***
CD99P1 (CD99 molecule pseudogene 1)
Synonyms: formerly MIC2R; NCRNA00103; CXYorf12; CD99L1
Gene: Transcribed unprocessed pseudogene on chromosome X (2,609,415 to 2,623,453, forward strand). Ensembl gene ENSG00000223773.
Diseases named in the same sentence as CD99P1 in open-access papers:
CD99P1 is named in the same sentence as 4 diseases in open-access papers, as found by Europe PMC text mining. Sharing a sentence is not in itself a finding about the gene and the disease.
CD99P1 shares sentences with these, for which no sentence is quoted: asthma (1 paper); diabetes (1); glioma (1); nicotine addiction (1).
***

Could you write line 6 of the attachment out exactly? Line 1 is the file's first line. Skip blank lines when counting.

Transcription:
CD99P1 shares sentences with these, for which no sentence is quoted: asthma (1 paper); diabetes (1); glioma (1); nicotine addiction (1).